The equity markets had a tough month in October. Several factors were blamed for the selloff.
- Quick interest rate increase. The U.S. 10-year government bond yield surged to 3.25%, in early October, the highest since 2011. Higher interest rates could potentially have negative effects on growth and valuation, hurting the high fliers like growth/tech companies the most.
- Trade war. The conflict with China started to show some negative impacts. Softer China demand was flagged by several companies in recent days. Chip makers like Micron and Lam Research, being more dependent on exports to China, have been struggling for a while.
- Peak margin concerns. Recent rising labor costs and raw material prices may reduce profit margins.
- Systematic selling pressure. Commodity trading advisers and risk parity funds typically reduce exposures when volatility spikes or market trends deteriorate.
- Buyback blackout period. Normally, a company cannot buy its shares back two weeks before the quarter end until the earnings release.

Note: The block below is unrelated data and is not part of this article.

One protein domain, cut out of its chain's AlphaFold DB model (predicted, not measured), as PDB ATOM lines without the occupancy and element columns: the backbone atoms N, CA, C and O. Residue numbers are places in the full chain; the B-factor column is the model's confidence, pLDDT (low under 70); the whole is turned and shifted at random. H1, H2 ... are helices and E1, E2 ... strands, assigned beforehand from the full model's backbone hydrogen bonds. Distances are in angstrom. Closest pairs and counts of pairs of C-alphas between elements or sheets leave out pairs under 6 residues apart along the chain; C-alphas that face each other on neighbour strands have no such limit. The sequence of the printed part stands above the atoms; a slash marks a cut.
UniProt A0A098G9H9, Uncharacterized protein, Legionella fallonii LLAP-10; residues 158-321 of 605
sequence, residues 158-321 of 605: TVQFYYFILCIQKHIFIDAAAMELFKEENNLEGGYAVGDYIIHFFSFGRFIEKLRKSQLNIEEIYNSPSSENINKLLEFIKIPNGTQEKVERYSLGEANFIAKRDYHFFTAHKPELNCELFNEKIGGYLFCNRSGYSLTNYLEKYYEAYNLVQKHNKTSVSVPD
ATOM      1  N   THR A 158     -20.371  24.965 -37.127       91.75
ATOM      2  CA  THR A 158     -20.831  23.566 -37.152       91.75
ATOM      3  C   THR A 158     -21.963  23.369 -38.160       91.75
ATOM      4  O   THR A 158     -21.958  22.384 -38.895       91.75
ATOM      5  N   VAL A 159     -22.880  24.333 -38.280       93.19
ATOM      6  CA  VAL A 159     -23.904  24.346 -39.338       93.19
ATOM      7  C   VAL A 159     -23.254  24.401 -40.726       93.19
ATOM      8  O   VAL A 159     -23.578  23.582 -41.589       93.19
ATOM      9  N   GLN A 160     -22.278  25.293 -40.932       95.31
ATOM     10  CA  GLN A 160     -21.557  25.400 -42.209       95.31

- Uncertain mid-term elections. The most likely scenario is the Democrats take the House and the Republicans maintain control of the Senate. It is possible we will see more gridlocks and dysfunctions in Washington over next two years.
Corporate earnings were strong in Q3, but many firms lowered their guidance. Among the 74% of companies in the S&P 500 Index reporting results, 78% have beaten earnings estimates and 61% have beaten sales estimates. The blended earnings growth rate for the S&P 500 was 24.9%, the highest rate since Q3 2010, according to FactSet.
The S&P 500 SPDR ETF (SPY) declined by 6.91%, while the small cap stock ETF (IWM) dropped by 10.99%. The developed market equity ETF (EFA) and the emerging market equity ETF (VWO) both lost ground. Gold (GLD) moved higher in this flight-to-quality environment, but the commodity index (DJP) moved lower. The fixed income asset classes generated negative returns when interest rates rose. The long-term Treasury bond ETF (TLT) tumbled by 2.93% (see Figure 1). Market volatility, as measured by the S&P 500/CBOE option implied volatility (VIX), jumped to 21.23% at the end of October.
Figure 1: Asset Class ETF Performance – October 2018
Data Sources: FactSet
Most of the sectors had negative performance. Defensive sectors outperformed cyclical sectors, large Cap stocks outperformed small cap stocks, and value outperformed growth. Consumer staples (XLP) and utilities (XLU) generated positive returns, up by 2.00% and 1.98%, respectively. The worst performers were small cap growth (IWO) and industrials sector (XLI), down by 12.64% and 10.87%, respectively.
Figure 2: Equity Sector ETF Returns – October 2018
Data Sources: FactSet